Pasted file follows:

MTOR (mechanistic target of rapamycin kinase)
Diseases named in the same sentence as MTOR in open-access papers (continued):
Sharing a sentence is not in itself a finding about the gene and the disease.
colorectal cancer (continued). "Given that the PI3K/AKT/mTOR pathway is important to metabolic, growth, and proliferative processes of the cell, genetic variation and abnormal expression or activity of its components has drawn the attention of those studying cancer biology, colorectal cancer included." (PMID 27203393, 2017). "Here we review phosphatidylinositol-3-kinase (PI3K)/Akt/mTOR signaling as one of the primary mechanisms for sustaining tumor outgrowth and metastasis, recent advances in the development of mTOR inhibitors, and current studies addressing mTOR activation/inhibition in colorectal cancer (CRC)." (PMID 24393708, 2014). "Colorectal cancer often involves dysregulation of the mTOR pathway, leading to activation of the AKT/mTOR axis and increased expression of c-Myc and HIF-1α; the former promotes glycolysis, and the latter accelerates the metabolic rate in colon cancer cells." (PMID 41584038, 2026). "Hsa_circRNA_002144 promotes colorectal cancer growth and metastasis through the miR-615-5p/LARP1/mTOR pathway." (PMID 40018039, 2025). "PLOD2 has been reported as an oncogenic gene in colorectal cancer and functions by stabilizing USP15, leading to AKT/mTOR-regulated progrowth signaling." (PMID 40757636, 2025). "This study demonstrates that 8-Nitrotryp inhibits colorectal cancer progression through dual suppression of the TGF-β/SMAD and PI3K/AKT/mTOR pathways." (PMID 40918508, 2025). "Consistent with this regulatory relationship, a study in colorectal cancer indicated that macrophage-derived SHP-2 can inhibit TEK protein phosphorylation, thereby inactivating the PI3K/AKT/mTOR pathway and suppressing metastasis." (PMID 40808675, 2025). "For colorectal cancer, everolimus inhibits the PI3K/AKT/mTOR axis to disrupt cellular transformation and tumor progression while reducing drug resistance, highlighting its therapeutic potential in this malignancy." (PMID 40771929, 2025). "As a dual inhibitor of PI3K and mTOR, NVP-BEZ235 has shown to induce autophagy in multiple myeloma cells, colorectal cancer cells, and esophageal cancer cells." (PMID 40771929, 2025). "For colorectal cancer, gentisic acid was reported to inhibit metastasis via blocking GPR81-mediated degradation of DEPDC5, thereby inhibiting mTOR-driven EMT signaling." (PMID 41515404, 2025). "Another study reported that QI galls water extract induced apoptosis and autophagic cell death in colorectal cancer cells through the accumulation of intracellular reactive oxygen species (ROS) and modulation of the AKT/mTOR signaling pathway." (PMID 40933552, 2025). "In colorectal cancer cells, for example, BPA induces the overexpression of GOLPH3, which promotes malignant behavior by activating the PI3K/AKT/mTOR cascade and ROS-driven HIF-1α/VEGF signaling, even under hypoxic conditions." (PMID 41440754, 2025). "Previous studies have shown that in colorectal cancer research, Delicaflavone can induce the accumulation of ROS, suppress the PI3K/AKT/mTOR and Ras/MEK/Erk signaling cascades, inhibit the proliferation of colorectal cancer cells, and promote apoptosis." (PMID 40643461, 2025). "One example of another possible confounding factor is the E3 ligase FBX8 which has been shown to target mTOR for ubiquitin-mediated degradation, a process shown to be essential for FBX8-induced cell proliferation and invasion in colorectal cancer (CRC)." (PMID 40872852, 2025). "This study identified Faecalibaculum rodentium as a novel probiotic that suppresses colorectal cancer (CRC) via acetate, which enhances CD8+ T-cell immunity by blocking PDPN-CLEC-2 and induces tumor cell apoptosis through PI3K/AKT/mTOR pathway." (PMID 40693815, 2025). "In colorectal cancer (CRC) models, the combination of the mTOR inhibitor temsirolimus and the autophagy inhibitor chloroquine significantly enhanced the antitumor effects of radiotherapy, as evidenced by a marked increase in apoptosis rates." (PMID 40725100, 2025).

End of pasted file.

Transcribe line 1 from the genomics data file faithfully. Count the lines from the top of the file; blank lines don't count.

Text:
MTOR (mechanistic target of rapamycin kinase)